Dutch and Spanish scientists have figured out a way to train AI systems for image recognition better and faster.
Original Article by Innovation Origins, Written by ARNOUD CORNELISSEN, to read detailed article please click Here
Dutch and Spanish computer scientists have discovered how systems that use artificial intelligence (AI) learn in practice. In many systems that are based on so-called ‘deep learning’, it was not clear how that learning process actually took place. The researchers have now managed to figure out how an image recognition system learns about its environment. Then they simplified that learning system by forcing it to focus on less important information as well. AI systems for image recognition are of great importance for autonomous driving cars, for a start.
The systems in question, according to a press release from the University of Groningen (RUG), are Convolutional Neural Networks (CCNs). These are a biology-inspired form of deep learning in AI. This system learns to recognize images thanks to the interaction of thousands of ‘neurons’. These mimic the workings of the brain. How these CNNs work was not understood up until now, says Estefania Talavera Martinez. She is a lecturer-researcher at the Bernoulli Institute for Mathematics, Computer Science and Artificial Intelligence at the RUG.
She herself makes use of CNNs in her research on human behavior and uses them to analyze images taken with a handheld camera. This is how she carries out studies on how people react to food. She therefore wanted the system to be able to recognize different situations in which people come into contact with food. ” In the process, I noticed that the system made errors when it came to properly identifying the environment in certain pictures, and I wanted to know why that happened.”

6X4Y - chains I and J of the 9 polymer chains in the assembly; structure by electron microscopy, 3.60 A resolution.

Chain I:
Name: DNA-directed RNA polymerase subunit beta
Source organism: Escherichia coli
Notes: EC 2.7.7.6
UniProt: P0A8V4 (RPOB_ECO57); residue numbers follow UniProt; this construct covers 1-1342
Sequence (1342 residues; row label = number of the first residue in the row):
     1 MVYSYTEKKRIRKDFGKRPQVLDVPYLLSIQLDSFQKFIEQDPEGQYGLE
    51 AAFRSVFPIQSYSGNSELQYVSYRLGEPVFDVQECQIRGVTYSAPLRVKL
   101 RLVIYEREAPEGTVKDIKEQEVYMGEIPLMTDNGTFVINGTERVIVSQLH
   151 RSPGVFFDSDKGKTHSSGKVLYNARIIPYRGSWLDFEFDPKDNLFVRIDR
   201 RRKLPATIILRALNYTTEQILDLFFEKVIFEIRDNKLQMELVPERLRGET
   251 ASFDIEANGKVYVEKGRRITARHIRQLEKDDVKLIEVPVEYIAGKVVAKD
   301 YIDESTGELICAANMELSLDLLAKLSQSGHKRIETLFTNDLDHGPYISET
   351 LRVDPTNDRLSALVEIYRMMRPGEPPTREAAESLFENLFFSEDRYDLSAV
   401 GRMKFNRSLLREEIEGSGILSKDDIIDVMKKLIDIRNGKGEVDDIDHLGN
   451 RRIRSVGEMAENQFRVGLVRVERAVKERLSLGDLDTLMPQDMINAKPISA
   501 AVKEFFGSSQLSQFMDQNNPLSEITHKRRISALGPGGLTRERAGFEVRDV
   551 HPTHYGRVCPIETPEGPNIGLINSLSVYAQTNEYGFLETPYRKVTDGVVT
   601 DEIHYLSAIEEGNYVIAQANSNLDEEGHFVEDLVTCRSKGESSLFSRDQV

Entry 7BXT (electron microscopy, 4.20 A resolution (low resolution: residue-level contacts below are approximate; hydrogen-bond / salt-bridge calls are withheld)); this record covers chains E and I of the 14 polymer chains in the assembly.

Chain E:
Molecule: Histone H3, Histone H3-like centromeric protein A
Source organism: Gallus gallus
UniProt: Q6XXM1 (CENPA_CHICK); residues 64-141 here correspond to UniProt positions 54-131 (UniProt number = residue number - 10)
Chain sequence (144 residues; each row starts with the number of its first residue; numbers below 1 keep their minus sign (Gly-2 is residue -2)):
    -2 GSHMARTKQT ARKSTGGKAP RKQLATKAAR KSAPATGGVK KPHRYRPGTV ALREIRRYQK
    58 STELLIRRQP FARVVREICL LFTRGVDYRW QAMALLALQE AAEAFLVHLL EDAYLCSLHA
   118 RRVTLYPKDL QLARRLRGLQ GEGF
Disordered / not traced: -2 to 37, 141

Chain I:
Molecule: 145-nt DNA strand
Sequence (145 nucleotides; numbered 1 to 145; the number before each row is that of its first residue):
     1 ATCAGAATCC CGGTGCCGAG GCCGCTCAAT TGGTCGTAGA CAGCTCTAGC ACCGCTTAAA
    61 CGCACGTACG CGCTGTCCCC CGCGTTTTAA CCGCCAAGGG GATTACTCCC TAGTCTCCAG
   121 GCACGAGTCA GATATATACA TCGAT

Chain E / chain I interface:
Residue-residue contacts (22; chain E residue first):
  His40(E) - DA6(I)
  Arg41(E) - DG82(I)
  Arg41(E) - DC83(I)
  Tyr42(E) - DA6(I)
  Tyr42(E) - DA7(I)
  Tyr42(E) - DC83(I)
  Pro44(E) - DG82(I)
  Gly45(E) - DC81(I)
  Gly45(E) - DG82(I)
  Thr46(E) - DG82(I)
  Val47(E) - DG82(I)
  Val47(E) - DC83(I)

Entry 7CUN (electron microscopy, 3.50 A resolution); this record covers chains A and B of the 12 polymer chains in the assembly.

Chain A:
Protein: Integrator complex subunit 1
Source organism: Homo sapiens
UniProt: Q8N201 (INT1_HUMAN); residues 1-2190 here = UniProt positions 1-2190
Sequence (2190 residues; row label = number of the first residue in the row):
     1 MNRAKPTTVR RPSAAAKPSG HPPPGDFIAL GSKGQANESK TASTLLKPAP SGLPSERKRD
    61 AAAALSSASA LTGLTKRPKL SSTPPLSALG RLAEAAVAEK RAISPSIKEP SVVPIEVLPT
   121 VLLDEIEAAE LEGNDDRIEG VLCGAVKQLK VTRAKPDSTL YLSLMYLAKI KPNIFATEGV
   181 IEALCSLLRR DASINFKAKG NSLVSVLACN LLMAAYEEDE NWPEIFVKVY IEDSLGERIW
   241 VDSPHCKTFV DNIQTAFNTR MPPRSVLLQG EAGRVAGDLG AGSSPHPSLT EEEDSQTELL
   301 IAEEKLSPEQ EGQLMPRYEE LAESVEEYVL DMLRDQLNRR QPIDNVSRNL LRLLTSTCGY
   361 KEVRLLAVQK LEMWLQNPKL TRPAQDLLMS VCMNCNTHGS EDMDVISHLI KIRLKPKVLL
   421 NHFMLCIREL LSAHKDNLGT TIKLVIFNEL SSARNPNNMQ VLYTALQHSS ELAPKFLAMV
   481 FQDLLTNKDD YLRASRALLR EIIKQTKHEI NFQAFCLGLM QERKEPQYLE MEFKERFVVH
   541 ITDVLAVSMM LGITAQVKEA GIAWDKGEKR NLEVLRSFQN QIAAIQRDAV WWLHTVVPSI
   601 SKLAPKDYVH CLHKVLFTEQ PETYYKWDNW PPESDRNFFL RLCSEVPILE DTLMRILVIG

Using heat maps, she analyzed which parts of the images were used by the CNNs to recognize the situation. “That led to the hypothesis that the system was not using enough details from the image,” she explains. For example, if an AI system has learned to associate a mug with kitchens, it will misclassify a living room or office, where mugs are also used. The solution Talavera Martinez came up with for this, along with her Spanish colleagues David Morales (University of Granada) and Beatriz Remeseiro (University of Oviedo), was to distract the system from its primary targets.
They trained CNNs using standard images of aircraft or cars. By using heat maps, they were able to work out which parts had been used for classification. They then blurred these parts of the image, which was followed by a second round of training. “This forces the system to use other parts of the image in order to recognise things. And by including this additional information, a better classification has been created.” This new training method is much simpler, according to the researchers, and takes less computational time as well.
The research was published in the scientific journal Neural Computing and Applications.
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